Ducigal and the Wild Ponies

Dulcigal and the Wild Ponies

Dulci also posted on May 10, her 59th day on the Appalachian Trail. She has arrived at Marion, Virginia having hiked five days out of Damascus. She is “hoofing it” at an average pace of 12.5 miles per day. Her journal describes her excitement at Grayson Highlands enjoying the wild ponies. She also shared that she was greeted one morning this past week with 4-6 inches of snow and freezing temperatures. Fortunately she had not sent home her winter clothing yet.

Marion, Virginia is about 530 miles north of Springer Mountain. I remember very clearly having to stay in Marion. I got norovirus just outside of Marion (the only time I got sick during my journey) and ended up taking 2 days off the trail throwing-up and inspecting the bathroom every half hour. My cheap hotel had fairly nice facilities.

To provide a little idea of pace on the trail. The Two Peas arrived at the 530 mile marker on Day 51 of their journey while Dulci arrived on Day 59. After my two days off in Marion I hiked out of the town on Day 38. Everyone hikes at a different pace and the total mileage logged in any given day can vary greatly. Fortunately a thru-hike is not a race against man. It might be a race against the seasons, a race against one’s personal budget, a race against the available days to spend on the hike; but, all things said and done, the finish line only greets winners – 64 days (world record pace) or 200 days doesn’t really matter.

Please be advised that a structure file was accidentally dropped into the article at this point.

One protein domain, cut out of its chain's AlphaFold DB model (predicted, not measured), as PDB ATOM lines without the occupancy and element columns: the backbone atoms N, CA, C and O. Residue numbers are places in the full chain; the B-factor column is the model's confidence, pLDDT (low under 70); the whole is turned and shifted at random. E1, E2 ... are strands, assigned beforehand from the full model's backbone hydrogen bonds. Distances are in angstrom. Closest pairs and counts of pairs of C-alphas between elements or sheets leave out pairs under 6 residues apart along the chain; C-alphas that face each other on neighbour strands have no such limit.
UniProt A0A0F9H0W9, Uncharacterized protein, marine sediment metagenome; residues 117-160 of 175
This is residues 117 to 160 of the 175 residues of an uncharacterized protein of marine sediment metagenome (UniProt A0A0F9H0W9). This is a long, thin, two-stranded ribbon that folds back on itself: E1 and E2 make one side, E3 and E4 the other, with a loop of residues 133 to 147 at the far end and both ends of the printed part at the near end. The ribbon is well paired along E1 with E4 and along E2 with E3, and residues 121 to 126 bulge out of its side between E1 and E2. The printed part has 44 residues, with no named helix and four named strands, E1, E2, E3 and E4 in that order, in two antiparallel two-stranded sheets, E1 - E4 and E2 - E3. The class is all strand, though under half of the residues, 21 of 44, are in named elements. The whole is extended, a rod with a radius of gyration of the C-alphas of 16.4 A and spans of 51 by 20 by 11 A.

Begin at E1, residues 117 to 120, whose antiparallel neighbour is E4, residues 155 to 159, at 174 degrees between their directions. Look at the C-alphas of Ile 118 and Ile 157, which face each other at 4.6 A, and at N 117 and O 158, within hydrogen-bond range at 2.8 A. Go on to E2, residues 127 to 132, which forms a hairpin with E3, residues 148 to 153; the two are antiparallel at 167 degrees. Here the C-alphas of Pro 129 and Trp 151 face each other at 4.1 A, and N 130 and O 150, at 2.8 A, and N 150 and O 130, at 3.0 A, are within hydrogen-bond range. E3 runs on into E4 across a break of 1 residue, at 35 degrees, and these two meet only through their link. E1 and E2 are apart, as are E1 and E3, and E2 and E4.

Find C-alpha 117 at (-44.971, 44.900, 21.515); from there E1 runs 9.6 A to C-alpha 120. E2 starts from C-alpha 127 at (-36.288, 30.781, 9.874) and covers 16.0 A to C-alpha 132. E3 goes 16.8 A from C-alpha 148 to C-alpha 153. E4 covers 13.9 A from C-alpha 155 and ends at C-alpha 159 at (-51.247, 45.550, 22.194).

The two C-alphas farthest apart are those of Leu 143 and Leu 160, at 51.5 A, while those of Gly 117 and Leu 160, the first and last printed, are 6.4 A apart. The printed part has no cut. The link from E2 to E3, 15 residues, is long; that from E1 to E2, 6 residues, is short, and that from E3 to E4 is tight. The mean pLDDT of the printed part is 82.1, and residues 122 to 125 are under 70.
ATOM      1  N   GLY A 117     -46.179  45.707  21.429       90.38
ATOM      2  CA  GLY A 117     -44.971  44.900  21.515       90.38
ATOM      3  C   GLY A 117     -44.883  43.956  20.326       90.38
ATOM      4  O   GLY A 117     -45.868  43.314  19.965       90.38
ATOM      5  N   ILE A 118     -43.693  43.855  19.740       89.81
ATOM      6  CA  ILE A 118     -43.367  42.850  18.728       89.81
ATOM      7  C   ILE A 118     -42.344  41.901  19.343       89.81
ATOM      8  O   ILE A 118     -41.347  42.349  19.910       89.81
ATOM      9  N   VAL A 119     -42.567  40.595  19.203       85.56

I am rooting and cheering for the Two Peas from Florida and Dulcigal from Jackson, Georgia. Hike your own hike (HYOH) and keep Katahdin in your sights.

Categories: Appalachian Trail, Damascus, Dulcigal, Erwin, Fat Hen, Florida, Georgia, Grayson Highlands, Hiking, Journaling, Maine, Mount Katahdin, New York, Rooster Talon, Shenandoah National Park, Springer Mountain, Thru-Hike, Two Peas, Virginia | Tags: , , , , , , , , , | Leave a comment